Linux Magazine in India
A friend picked up an issue of Linux Magazine in the US and I loved it. Here in India, Linux Magazine is not readily available, and shipping costs too much. Will you guys consider establishing a center for your magazine here in India? I am pretty sure your magazine would be blockbuster. India has lots of Linux users. If you guys could locally distribute the magazines in India, it really would be great.
Thanks for the feedback. We're glad to hear you liked the magazine. We deliver to many parts of the world, but the presence of Linux Magazine at your local newsstand might depend on external factors such as shipping costs and the wholesale magazine distribution system in your country. If you have trouble finding Linux Magazine in your area, you might consider signing up for a digital subscription. Digital subscribers can download a PDF version of Linux Magazine from anywhere in the world. For more on Linux Magazine digital subscriptions see:
What's the big problem with patents on algorithms?
If I devise a new mechanism that's expressed in gears and levers, that, apparently, is fine. If it works using interlocking molecules, that's fine too. But a computer algorithm cannot be patented in the UK. You stand a better chance in the EU or the US, but the UK patent office won't look at it unless it has a physical manifestation of some sort. Why is that? What, in principle, is the difference?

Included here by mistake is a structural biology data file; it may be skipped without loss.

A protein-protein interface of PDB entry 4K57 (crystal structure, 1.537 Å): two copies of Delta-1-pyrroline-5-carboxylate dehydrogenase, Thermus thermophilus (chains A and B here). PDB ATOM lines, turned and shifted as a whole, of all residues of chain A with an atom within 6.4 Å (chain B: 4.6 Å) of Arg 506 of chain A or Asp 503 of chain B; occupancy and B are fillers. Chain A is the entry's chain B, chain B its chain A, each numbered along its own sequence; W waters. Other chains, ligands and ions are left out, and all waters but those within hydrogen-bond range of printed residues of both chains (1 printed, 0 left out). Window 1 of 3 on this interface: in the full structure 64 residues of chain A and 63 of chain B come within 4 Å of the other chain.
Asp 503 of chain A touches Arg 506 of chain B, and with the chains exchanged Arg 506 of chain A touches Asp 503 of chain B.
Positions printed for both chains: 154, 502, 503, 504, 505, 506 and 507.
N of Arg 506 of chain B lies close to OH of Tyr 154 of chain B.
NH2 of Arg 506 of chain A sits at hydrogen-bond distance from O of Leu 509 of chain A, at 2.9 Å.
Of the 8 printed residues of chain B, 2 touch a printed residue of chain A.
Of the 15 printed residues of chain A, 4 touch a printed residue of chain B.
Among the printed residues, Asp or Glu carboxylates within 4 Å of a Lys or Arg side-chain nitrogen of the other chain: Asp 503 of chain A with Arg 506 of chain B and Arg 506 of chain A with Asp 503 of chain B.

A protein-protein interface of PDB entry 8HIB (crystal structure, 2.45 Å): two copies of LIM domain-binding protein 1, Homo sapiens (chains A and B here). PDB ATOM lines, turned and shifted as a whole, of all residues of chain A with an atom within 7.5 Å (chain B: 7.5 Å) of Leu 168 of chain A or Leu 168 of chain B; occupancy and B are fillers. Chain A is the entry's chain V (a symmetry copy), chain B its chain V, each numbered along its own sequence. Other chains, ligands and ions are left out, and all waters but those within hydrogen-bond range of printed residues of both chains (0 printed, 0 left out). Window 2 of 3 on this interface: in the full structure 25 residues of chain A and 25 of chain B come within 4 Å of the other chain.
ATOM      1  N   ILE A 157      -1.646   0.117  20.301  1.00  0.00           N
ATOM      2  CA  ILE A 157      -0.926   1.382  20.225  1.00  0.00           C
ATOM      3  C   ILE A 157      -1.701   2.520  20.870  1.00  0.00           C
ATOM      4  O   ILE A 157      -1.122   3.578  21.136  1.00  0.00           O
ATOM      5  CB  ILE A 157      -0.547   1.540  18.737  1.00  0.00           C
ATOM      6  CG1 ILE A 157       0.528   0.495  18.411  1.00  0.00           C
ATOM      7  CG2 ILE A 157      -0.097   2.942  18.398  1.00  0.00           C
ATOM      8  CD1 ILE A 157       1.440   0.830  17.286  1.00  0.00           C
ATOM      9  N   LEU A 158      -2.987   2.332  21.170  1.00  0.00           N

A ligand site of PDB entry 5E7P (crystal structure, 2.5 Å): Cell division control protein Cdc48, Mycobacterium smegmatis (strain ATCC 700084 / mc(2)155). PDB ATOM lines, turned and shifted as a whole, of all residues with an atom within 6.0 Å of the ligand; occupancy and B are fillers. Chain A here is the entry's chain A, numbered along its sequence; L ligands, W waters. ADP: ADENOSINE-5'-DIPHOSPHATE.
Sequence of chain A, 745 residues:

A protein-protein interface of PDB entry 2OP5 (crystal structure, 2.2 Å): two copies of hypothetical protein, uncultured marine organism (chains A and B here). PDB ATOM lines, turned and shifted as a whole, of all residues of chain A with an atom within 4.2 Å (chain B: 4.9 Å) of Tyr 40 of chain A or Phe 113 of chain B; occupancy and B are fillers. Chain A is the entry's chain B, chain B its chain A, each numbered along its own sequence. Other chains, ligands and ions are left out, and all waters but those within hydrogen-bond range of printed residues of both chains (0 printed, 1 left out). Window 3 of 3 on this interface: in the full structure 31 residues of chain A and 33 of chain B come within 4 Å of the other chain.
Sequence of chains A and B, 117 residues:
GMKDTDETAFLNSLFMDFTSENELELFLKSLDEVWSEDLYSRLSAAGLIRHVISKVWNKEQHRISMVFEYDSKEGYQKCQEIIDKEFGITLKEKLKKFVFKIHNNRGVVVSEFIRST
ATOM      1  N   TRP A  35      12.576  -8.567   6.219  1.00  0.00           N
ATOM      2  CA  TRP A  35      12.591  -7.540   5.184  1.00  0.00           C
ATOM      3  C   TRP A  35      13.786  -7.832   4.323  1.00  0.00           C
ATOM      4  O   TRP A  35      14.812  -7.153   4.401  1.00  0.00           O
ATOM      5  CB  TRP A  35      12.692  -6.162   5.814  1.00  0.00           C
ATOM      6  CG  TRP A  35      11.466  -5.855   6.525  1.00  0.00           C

I confess that I do have an ax to grind here. My company has developed a novel algorithm for solving certain important classes of simultaneous linear equations.
It took a huge amount of (privately funded) work to develop, and I really don't see why we should give it away. If it were a drug or an electronic device, we would be looking to build a successful tax-paying business around it.
A couple of weeks ago, I found myself being lectured on software patents by an academic Linux enthusiast who, it transpired, had himself filed patents on the (taxpayer-funded) work he'd done at University.
Let's be consistent here – either scrap patents altogether, or allow patents on novel computer-based algorithms.
Vendor D-Wave scores big with a sale to NASA's Quantum Intelligence Lab.
Many package updates and Steam integration highlight the latest from the Mandriva-based community Linux.
Richard Stallman calls for the W3C to remain independent of vendor interests.
The new release supports nine architectures, 73 human languages, and zero non-Free components.
Fedora developers release the first alpha version of Fedora 19, known as Schrödinger’s Cat, for general testing. The final release is expected in July 2013.
ack is a grep-like, command-line tool that has been optimized for programmers to search large trees of source code.
New features in SUSE Studio 1.3 include enhanced cloud integration, VM platform support, and lifecycle management.
The Linux Foundation recently announced that the Xen Project is becoming a Linux Foundation Collaborative Project.
Open source version of LiveCode is now available for developing apps, games, and utilities for all major platforms.
OpenDaylight is an open source software-defined networking project committed to furthering adoption of SDN and accelerating innovation in a vendor-neutral and open environment.